• Must stay home to care for a family member because that family member cannot perform their job duties without jeopardizing the health of the community.
  • Must stay home to care for a child whose school or daycare was closed in response to the COVID-19 outbreak.

What About Emergency Paid Sick Leave?

Your employees may be entitled to emergency paid sick leave if they miss work for any of the following reasons:

  • They must self-quarantine or seek a diagnosis/preventative treatment due to symptoms of COVID-19.
  • They must self-quarantine or seek treatment due to an order by a public health official or the state/local government.
  • They must care for an at-risk family member who has been quarantined because of a diagnosis or symptoms of COVID-19.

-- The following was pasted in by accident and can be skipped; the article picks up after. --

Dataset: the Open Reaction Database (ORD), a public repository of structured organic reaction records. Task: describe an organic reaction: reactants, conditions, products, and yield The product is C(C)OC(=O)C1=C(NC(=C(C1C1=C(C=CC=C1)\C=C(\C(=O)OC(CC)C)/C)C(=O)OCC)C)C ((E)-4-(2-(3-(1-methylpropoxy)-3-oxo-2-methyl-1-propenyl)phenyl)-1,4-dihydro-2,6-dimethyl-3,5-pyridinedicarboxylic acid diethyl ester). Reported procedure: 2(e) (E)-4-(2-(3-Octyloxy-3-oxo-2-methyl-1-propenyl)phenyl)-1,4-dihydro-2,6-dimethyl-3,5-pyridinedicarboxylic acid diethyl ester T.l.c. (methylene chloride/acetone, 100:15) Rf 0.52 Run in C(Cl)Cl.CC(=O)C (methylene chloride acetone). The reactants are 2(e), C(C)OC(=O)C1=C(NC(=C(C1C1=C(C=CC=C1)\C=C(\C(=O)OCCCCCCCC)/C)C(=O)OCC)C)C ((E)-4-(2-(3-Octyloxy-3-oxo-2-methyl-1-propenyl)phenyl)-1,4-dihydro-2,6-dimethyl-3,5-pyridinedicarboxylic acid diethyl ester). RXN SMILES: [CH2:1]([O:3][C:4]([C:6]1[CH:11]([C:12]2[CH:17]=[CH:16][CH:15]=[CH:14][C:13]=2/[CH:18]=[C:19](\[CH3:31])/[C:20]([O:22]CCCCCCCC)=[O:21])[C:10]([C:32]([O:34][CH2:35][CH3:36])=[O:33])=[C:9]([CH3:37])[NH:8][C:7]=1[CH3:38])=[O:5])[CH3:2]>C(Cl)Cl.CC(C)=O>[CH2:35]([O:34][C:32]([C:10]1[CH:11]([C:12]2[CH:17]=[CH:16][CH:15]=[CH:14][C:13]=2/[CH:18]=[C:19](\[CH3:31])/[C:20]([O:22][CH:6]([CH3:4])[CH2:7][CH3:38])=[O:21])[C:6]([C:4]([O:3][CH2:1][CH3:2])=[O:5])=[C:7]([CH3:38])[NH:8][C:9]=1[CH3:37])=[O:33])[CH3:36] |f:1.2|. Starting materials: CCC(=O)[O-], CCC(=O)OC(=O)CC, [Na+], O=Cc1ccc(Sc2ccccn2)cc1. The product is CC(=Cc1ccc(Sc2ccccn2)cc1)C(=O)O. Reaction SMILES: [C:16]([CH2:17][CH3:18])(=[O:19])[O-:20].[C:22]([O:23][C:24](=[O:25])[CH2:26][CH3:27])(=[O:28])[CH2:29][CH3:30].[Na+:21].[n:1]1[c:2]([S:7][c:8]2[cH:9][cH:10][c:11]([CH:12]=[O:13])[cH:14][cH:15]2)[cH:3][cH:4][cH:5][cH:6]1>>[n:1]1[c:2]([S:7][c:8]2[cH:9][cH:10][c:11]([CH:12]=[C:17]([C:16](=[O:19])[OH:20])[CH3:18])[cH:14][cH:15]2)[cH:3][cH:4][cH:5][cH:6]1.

• To care for a child if that child’s daycare or school has been closed due to the COVID-19 outbreak.

The law creates guidelines that require you to offer two weeks of paid sick leave to all employees who cannot come to work. You are required to pay the employee’s regular rate for the first two weeks if the employee:

  • Must self-quarantine because they were diagnosed with COVID-19 or have symptoms of COVID-19.
  • Must comply with a federal or local mandate to self-quarantine.

You will pay two-thirds the employee’s regular rate if they:

  • Must stay home to care for an at-risk family member.
  • Must care for their child because the school or daycare is closed.

Paid sick leave will be administered by the Social Security Administration.

What the Employer Cannot Do

Under this legislation, an employer cannot:

  • Change paid leave policies to circumvent this new law or defray the costs involved
  • Require employees to use paid leave before using their emergency paid sick leave allotment
  • Require employees to find someone to cover their shift.